A trolley came through here once, right up to where Beach Boulevard opens to the sea.
The trolley from St. Petersburg that brought civilization to this former fishing village is long gone, but Gulfport historian Lynne Brown traces the route easily, pointing at an old grid map of the city.
Brown, 68, was not born in Gulfport. But in the 30 years since she moved here, she has come to know more about her adopted hometown than nearly anyone else.
Her devotion to Gulfport is basic. The city has given her something more important than a birthplace. It is the subject of her recent book.
She finished writing Gulfport: A Definitive History, Volume Two last month. It is a small tome that leans heavily on oral history, newspaper clippings, and early city records to tell the tale of how a city that was once accessible primarily by sailboat found modernity. The first volume was published in 2004.
Like many young Florida cities, Gulfport's history is brief. The city was founded in 1910, but the book begins during the Civil War and continues to 1950.
It is the first comprehensive history of Gulfport composed from both personal histories and data.
It is also Brown's baby, her hard earned accomplishment.
She was born in New Hampshire, and educated outside of Boston. When she was 21, she graduated from Boston University with a journalism degree. Weary of the low wages and long hours that define a career in newspapers, she entered advertising instead.
Still, she dreamed of writing.
In 1978, her husband, Lee, retired from the Navy. He wanted to be warm. They moved to Gulfport.
Brown slowly immersed herself in her new city. She opened an art store along Beach Boulevard. She won a seat on the City Council. She joined the Gulfport Historical Society.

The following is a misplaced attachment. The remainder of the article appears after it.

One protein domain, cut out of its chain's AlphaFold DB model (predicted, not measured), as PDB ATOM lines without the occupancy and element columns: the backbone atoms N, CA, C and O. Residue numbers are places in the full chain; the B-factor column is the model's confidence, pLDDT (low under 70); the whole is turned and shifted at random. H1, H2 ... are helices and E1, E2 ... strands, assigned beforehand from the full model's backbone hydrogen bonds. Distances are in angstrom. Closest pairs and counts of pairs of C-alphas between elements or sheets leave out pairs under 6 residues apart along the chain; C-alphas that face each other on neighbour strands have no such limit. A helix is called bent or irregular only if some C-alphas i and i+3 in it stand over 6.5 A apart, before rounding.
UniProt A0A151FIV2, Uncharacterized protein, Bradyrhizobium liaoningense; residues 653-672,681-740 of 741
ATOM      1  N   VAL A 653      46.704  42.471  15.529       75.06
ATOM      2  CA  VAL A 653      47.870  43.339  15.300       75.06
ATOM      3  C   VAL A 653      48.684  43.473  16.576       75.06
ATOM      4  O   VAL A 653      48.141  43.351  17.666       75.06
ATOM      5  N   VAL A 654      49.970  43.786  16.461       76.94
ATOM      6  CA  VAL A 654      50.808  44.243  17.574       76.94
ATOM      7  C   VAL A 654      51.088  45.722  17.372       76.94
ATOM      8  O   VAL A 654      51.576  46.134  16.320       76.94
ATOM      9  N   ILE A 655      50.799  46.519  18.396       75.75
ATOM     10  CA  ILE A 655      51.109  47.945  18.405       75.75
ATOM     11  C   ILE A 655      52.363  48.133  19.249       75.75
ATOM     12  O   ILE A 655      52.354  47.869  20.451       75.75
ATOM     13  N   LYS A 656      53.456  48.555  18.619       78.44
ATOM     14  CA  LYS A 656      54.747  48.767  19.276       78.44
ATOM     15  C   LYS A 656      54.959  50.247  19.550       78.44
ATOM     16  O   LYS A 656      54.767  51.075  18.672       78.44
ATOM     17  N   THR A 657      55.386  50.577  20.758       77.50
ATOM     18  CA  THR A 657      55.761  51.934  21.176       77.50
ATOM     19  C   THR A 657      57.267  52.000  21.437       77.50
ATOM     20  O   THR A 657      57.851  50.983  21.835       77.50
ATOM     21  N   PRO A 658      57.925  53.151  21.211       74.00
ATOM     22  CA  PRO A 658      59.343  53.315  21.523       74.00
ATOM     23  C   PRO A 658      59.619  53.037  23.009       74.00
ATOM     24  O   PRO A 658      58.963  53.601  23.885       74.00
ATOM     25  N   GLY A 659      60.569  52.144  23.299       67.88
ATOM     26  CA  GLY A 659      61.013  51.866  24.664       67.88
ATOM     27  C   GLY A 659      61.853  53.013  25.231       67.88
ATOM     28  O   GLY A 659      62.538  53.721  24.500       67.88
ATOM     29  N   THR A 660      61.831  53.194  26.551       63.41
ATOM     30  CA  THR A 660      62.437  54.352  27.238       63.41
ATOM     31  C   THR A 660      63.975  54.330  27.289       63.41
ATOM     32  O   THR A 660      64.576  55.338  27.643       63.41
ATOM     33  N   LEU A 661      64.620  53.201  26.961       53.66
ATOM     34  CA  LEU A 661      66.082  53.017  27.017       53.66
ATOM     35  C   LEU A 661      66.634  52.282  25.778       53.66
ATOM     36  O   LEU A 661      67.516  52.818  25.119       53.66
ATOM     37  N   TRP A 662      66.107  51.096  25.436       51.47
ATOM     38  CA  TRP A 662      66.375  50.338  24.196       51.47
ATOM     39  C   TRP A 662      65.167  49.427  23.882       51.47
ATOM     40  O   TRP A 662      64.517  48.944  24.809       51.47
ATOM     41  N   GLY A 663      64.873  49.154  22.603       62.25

Then, in 1999, a representative from Arcadia Publishing, a small company based in Mount Pleasant, S.C., that specializes in local history, called the Gulfport Historical Museum. They wanted a book of photos on Gulfport.
In just six months, Brown, who is a volunteer director of the museum, assembled 128 pages of photos that would later be published as Gulfport: Images of America. It was her first book.
For Brown, the grainy images inspired more questions than answers. So many of the pictures had been donated to the museum with little information about the people the cameras had captured.
It was a puzzle she wanted to solve. So when The History Press, a publishing company based in Charleston, S.C., called in 2004 looking for someone to put together a book on Gulfport's history, she told them she was already working on one. They published Volume One that same year.
They weren't interested in a second volume, but Brown wasn't finished with her puzzle. She continued to write.
If she cannot find a publisher, she said she will pay to print it herself.
It only matters that the story is finished.
Cristina Silva can be reached at 893-8846 or email@example.com.